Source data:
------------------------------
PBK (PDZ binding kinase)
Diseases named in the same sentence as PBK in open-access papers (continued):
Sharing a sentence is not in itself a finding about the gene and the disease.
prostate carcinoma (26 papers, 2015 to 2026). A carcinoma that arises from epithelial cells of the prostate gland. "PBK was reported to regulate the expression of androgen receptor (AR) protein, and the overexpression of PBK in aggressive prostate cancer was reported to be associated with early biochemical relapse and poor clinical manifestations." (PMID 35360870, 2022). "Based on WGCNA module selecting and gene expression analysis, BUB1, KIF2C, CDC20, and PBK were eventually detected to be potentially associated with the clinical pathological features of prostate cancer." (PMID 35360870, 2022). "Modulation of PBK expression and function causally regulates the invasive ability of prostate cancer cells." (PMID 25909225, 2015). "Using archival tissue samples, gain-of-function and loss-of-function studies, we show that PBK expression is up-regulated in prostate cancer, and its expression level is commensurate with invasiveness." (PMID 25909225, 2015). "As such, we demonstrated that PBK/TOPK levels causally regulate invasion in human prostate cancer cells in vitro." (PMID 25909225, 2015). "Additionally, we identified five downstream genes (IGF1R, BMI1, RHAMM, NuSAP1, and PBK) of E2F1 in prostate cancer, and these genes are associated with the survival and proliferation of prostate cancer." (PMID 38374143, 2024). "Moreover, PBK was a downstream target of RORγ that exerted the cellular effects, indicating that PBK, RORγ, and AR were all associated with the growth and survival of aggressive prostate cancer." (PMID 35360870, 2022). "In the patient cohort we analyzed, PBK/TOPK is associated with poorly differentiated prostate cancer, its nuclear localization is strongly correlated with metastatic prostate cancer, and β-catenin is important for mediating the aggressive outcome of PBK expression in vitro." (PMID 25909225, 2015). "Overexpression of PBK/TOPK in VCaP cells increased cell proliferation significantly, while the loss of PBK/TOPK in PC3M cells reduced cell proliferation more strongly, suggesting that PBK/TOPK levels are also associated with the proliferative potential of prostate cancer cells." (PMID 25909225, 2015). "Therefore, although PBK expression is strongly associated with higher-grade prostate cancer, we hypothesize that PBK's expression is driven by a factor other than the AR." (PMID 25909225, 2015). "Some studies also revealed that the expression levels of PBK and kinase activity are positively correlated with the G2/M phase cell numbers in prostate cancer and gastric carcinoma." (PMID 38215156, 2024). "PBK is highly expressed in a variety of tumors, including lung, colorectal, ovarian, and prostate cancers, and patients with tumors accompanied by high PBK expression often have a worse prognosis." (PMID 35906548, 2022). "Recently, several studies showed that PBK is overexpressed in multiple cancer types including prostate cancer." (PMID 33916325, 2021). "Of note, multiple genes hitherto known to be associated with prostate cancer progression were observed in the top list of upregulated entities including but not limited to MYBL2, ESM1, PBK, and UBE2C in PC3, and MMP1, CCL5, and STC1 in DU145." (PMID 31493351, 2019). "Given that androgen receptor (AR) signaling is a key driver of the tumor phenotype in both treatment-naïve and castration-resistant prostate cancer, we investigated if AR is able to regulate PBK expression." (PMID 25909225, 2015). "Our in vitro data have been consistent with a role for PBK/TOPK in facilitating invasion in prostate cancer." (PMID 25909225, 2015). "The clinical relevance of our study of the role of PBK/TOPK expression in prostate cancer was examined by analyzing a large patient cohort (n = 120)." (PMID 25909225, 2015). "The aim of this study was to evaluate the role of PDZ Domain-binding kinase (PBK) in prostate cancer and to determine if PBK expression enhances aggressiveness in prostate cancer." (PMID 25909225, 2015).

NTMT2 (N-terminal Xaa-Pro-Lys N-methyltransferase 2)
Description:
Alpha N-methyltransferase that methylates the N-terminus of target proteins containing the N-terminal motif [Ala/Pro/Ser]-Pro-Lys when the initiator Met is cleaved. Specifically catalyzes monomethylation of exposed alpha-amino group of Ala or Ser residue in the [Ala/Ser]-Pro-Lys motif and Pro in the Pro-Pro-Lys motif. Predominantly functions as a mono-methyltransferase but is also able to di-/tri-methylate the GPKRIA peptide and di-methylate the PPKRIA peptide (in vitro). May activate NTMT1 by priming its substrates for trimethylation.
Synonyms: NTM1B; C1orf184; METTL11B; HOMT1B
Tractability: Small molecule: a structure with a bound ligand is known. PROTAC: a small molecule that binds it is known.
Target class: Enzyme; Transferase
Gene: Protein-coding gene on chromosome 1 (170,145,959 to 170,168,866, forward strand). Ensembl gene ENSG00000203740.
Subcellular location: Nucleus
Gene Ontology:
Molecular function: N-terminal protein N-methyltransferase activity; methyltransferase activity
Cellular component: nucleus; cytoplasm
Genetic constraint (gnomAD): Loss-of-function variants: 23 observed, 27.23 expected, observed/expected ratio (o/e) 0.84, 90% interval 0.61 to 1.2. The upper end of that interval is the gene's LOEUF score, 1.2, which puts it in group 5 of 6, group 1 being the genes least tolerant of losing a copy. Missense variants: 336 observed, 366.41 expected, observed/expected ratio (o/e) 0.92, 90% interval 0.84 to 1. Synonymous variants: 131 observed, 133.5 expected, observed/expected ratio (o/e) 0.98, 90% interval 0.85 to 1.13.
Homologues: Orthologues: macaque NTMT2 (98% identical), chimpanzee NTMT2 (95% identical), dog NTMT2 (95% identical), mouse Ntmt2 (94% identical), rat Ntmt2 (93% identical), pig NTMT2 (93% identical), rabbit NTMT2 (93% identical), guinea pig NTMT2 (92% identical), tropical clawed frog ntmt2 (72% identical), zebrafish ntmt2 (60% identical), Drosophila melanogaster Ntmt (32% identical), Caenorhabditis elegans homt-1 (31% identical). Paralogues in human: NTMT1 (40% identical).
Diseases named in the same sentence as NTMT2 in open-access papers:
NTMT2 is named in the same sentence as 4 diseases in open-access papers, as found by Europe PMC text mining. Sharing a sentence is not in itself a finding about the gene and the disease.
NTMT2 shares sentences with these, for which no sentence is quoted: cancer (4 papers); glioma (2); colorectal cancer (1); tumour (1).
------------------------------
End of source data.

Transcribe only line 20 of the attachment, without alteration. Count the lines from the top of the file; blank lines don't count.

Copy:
NTMT2 shares sentences with these, for which no sentence is quoted: cancer (4 papers); glioma (2); colorectal cancer (1); tumour (1).